FIST fights erupted as unprecedented chaos descended on South African President Jacob Zuma’s annual State of the Nation address in parliament Thursday, with security forces called in to evict radical lawmakers who accuse him of corruption.
It was a landmark setback for Zuma, likely to reignite speculation that he could be dumped as leader of the African National Congress which brought the late liberation hero Nelson Mandela to power more than 20 years ago.
The parliamentary showdown had been signalled ahead of time by Economic Freedom Fighters (EFF) leader Julius Malema, a disgruntled former Zuma acolyte, who has won support with his charge that black majority rule has benefited only government fat cats and their cronies.
Forewarned, parliament put into action what was a clearly well-planned operation to limit the damage on a night usually reserved for red-carpet fashions and government platitudes.
When Malema made good on his threats to prevent Zuma from delivering his address until he answered questions about the $24 million of taxpayers’ money spent on “security upgrades” at his private residence, the EFF members were evicted by a large force of security officials.
The official television feed from parliament focused only on Speaker Baleke Mbete as fist fights broke out between EFF members and the security officials.
The fighting was shown later through mobile phone videos—a minor victory for the opposition after Zuma’s speech had been delayed by protests over mobile phone signals being cut off in parliament.
The EFF has just 25 lawmakers in the 400-seat national assembly, but has punched above its weight since contesting its first election last year, appearing to usurp the position of the much larger official, opposition, the Democratic Alliance (DA).
Shortly after the EFF’s eviction, the DA walked out after demanding to know whether the security officials in white shirts and black pants who evicted the EFF were police or parliamentary officers.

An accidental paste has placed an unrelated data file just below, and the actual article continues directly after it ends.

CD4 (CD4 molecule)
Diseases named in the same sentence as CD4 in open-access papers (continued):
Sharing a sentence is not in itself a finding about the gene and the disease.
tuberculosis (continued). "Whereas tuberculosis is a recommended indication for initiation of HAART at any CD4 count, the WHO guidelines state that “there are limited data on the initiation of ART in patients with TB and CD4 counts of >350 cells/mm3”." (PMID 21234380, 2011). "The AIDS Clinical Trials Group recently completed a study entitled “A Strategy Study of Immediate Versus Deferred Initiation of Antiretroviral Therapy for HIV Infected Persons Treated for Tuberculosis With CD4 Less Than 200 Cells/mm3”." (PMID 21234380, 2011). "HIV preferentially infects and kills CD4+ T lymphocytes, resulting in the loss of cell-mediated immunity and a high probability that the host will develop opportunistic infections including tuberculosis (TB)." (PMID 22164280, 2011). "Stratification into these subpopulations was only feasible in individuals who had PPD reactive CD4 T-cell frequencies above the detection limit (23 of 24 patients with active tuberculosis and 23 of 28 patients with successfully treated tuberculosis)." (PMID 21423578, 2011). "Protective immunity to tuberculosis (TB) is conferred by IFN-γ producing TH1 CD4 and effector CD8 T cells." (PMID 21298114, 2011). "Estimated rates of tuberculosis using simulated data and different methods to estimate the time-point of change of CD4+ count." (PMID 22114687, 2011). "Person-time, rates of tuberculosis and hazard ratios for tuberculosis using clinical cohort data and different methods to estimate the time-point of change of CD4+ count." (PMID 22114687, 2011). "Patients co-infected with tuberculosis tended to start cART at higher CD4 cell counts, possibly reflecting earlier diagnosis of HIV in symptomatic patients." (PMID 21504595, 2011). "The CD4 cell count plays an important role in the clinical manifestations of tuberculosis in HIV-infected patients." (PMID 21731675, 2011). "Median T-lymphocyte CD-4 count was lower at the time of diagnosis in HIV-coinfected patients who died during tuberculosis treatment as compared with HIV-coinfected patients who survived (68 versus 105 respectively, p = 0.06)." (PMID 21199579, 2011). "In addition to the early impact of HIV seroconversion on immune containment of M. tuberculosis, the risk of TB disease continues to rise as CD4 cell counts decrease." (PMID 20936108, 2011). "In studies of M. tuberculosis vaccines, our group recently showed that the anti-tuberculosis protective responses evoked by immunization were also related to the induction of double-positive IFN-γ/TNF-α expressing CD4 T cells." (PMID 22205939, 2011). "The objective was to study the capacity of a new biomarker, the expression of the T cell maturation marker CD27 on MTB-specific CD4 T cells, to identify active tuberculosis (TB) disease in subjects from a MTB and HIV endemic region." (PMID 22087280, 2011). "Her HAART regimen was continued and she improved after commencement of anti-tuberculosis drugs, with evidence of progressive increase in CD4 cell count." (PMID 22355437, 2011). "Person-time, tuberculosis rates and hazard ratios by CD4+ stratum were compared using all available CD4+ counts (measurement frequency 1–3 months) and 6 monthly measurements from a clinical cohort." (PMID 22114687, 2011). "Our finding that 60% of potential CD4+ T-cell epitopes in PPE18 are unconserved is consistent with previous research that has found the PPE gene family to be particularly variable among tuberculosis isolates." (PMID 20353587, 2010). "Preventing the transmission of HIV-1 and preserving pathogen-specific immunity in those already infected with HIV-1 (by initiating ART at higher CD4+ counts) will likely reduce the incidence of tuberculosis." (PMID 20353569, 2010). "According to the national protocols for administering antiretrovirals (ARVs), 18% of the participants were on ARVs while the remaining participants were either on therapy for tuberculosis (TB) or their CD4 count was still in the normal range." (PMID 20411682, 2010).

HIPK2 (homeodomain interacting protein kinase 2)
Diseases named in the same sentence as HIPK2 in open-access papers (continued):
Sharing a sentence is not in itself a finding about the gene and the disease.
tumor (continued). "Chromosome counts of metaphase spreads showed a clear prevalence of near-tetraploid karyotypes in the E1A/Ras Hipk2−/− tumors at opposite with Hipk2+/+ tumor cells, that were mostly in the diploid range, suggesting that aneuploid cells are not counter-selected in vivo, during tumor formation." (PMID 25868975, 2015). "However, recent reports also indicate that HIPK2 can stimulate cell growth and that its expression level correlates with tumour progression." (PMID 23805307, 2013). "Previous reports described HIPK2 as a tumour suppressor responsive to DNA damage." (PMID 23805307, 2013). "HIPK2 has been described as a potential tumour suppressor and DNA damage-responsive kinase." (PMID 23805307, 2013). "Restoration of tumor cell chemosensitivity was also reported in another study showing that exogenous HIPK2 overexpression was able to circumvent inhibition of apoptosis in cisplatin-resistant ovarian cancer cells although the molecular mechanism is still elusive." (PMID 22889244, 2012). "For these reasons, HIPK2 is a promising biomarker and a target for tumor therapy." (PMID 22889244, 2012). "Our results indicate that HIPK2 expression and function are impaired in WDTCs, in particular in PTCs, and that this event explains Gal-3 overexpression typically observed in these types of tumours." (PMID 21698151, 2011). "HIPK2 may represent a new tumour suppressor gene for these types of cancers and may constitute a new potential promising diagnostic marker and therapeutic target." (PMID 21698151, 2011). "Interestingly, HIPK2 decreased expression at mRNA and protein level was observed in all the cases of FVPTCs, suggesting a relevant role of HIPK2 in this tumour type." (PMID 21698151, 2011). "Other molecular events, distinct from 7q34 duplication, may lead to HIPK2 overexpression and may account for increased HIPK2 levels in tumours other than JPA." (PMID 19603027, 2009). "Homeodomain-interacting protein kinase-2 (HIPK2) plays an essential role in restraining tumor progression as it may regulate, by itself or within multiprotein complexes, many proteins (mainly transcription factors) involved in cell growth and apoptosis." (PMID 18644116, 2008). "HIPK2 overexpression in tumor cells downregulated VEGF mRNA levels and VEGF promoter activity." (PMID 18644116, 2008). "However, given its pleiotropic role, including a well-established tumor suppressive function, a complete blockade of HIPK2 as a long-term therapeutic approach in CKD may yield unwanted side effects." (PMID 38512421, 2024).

“You can’t send police into parliament,” said DA parliamentary leader Mmusi Maimane.
After the walkout, Zuma resumed his state of the nation address to a partly empty house and a nation stunned by the earlier scenes in parliament.
Zuma’s ANC later condemned the EFF’s actions as “anarchy”, and said parliament had the right to ensure that lawmakers obeyed the orders of the Speaker.
Even before the disruption, the omens were ominous, with higher than usual levels of security around parliament and water canons fired at demonstrators several blocks away.
On a night traditionally reserved for lawmakers to show off their finest frocks or suits, DA MPs all wore black to signal their unhappiness with the state of the nation while the EFF wore their traditional red overalls, hard hats and gumboots to symbolise what they say is their solidarity with the working poor.
That claim is often derided by local media who refer back to Malema’s penchant for designer suits and watches when he was leader of the ANC’s youth league.
But the EFF has struck a chord with its proposals to nationalise mines and banks and seize white-owned land without compensation in Africa’s most developed economy.
Around 25% of South Africans are unemployed, according to official statistics, while unofficial estimates put the figure much higher.
At the heart of the upheaval is Zuma’s refusal to accept an ombudsman’s decision that he should repay some of the public money spent on “security items” such as a swimming pool, amphitheatre, cattle pen and chicken run at his rural home in Nkandla in the eastern Kwazulu-Natal province.
The money spent on what were billed as upgrades would buy several luxury homes in Johannesburg or Cape Town.
DA leader Helen Zille told several hundred supporters at a rally outside parliament that they would pursue through the courts some 700 charges of “corruption, money-laundering, and racketeering” against Zuma, which were controversially dropped..